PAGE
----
San Luis Obispo City Council passed two new ordinances at a public hearing on Wednesday, April 14 that regulate the use of tents and shopping carts — a vote that mostly affects the homeless community.

The ordinances were meant to be discussed further at a May 4 city council meeting, but the council voted to postpone the discussion to a later date yet to be determined.

The “shopping cart ordinance” will prohibit the removal of shopping carts from retail establishment premises and designated parking areas unless authorization or consent from the cart owner to do so is presented. Officials say abandoned shopping carts often clutter the streets, interfere with traffic and end up in local creeks, according to a San Luis Obispo City press release.

The new ordinance will also require businesses to label each cart in order to identify its ownership and enforce signage in parking areas that warns people of the potential fines if removal were to occur. Additional requirements of the ordinance include businesses securing carts during after-hours and recovering abandoned carts on public or private property.

Due to raised concerns from residents, a second ordinance prohibits the use of tents and similar enclosed structures in public parks. The use of open-sided shade structures, blankets and lawn chairs is still permitted.

According to the press release, unpermitted tent usage promotes illicit activities, such as illegal drug use, leading to aggressive behaviors in parks and deferring them from their proposed public use as recreational areas.

Michelle Mansker, a lead medic for SLO Street Medics, a local group providing medical support to community members, said the ordinance further stigmatizes the unhoused community as drug addicts or unhygienic.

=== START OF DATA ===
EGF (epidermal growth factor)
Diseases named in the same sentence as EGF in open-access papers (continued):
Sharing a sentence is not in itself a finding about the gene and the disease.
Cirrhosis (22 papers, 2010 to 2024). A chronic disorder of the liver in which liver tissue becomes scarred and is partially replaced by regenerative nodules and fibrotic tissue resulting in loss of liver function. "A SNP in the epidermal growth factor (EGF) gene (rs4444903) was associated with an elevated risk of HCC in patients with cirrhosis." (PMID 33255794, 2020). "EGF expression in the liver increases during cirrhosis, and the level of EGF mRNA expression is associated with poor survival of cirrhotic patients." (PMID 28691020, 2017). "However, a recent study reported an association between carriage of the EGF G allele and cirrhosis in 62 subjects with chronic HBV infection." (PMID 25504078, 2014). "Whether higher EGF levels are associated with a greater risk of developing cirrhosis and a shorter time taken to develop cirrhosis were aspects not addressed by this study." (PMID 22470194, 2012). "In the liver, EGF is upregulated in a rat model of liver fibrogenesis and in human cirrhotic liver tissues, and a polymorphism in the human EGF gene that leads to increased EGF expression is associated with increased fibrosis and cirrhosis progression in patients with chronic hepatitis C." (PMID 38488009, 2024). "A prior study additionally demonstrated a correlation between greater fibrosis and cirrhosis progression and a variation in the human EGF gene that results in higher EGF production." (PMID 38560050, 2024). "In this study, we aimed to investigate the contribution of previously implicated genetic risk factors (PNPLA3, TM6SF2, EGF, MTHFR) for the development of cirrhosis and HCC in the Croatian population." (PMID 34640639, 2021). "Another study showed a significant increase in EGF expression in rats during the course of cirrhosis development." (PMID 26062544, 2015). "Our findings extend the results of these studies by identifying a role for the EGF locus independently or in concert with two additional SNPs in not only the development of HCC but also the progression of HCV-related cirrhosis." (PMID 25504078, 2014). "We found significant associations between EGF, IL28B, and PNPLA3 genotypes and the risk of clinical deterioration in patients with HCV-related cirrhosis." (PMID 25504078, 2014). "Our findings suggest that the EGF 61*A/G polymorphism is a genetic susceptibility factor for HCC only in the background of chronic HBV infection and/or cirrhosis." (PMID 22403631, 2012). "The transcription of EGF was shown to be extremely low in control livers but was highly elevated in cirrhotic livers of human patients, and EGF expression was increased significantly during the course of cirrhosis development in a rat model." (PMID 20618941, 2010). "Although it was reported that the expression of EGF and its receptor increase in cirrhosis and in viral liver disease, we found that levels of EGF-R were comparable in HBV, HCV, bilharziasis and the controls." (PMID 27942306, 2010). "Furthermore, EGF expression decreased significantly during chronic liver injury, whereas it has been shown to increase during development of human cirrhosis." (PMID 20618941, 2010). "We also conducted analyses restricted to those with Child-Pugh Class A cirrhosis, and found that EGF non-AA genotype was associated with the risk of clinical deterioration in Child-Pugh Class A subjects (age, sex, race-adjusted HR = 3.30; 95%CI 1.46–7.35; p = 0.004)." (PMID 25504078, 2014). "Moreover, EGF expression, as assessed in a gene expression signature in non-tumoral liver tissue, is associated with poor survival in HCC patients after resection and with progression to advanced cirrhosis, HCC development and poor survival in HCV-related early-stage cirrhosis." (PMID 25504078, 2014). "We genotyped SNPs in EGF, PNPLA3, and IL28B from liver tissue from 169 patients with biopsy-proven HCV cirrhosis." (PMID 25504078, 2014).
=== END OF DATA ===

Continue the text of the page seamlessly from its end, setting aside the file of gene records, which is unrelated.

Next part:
“People think [unhoused residents] are lazy or they just automatically assume that they’re criminals and don’t get to know them and don’t realize that they’re humans just like the rest of us,” Mansker said.

In addition, the press release said the tents obstruct park maintenance, as well as the general public’s use and amusement of the spaces. But the decision to address these optics, according to Mansker, seems to be in preparation for tourist season.

“There are some people in the city, or people that live in SLO that don’t like the way it looks to have unhoused people; they kind of want to hide them,” Mansker said.

The main purpose of the new ordinances is to guarantee that the intended use of San Luis Obispo parks by the general public is safe, lawful and peaceful during park hours of operation.

40 Prado Homeless Services Center Director Grace McIntosh said the current situation for the people who have to rely on tents for shelter is “unfortunate” and now foresees that many individuals affected by the ordinance will have to improvise.

“Maybe they can’t have their tent be in that same place because they’ve been asked to leave,” McIntosh said. “I think realistically many of them will find another location.”

The City said they will continue to prioritize housing and homelessness awareness as a main goal over the next several years. The proposed work program to address this goal will be discussed in further detail at the San Luis Obispo City Council meeting on April 20 as part of the 2021-23 financial plan.

“What I’ve heard is a lot of [unhoused people] just feel that they don’t know what to do, they don’t feel heard, they don’t feel like their needs are really being met,” Mansker said.

As of now, the City has engaged in contributing to initiatives to uphold the ongoing challenges related to houseless people through outreach, support services and regulation.

These actions include a variety of disbursements to assist in regional services such as the City-funded Grants-in-Aid program, which supports non-profit social services activities. Some activities include aiding unhoused residents with mental health and shelter services as well as additional programs.

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